“Big numbers” is one of his works, published in 1990.
4th Paragraph He wrote the Batman Annual 1985, the Batman Annual #11 and Batman: the
6th Paragraph Tommy Strong = Tom Strong, and the “beautiful woman” who’s also the
“guardian of mankind” is evidently Tesla.
1st Paragraph Before I expound on anything, let it be known that Alan Moore’s magnum opus,
to this day, is “Watchmen” from the 1980s. It is a self-contained fable of costume
heroes if they had lived outside of comic-book world, and in ours instead. Many
would agree that that book, with all its meaning and layers of meaning, redefined
the comic book genre and storytelling in general. Today, many stories
allusions and hidden references, but
the first, to see promise in comic books.
Its very title is a nod to this -
“Quis custodiet ipsos custodes” – “Who watches the watchmen?”
- Jvenal, Satires, VI, 347
And the young
2nd Paragraph Tom Strong again.
The Spider-man mention draws obvious parallels to his ABC character Cobweb.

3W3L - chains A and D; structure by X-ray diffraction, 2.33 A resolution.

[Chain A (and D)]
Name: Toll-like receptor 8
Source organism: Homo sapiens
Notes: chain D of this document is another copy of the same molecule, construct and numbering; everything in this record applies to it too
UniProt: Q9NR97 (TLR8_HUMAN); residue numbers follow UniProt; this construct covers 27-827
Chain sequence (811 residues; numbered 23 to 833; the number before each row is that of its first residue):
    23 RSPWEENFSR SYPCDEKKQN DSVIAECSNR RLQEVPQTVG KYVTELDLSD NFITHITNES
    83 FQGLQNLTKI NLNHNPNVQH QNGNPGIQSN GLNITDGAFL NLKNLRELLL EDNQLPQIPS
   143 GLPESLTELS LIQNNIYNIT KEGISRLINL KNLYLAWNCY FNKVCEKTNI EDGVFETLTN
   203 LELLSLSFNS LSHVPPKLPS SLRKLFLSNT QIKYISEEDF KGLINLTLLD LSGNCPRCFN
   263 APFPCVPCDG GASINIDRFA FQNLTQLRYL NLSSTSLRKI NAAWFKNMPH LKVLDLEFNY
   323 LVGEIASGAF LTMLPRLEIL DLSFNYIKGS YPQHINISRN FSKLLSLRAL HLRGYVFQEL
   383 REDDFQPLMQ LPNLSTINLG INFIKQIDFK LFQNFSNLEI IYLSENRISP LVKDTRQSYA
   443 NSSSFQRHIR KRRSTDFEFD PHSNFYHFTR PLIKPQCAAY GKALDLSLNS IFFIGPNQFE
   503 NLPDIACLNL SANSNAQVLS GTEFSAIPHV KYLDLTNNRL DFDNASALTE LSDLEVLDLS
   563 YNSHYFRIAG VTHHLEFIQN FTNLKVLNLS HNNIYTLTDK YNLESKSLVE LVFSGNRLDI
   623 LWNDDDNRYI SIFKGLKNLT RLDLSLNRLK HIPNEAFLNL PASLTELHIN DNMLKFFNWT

3rd Paragraph These characters are suggested here – Jack B. Quick (though I honestly cannot
imagine “Jack Quickly” being thought of earlier than “Jack B. Quick”, given the
nursery rhyme), the First American, Greyshirt, and it all culminates in the
formation of a ‘League of Extraordinary Gentlemen’ – enormously successful books, terrible movie.
5th Paragraph Halo Jones is mentioned. He glorified her in his “Ballad of Halo Jones”.
7th Paragraph Promethea mention. Incidentally, the name 'Promethea' (in the signboards of the Promethean Cab Co.) is shown on many panels on Watchmen, 1983, much before the Promethea comics were created.
Jack the Ripper is a key character in From Hell.
There is, unsurprisingly, no mention of
Marvel “US” books at all.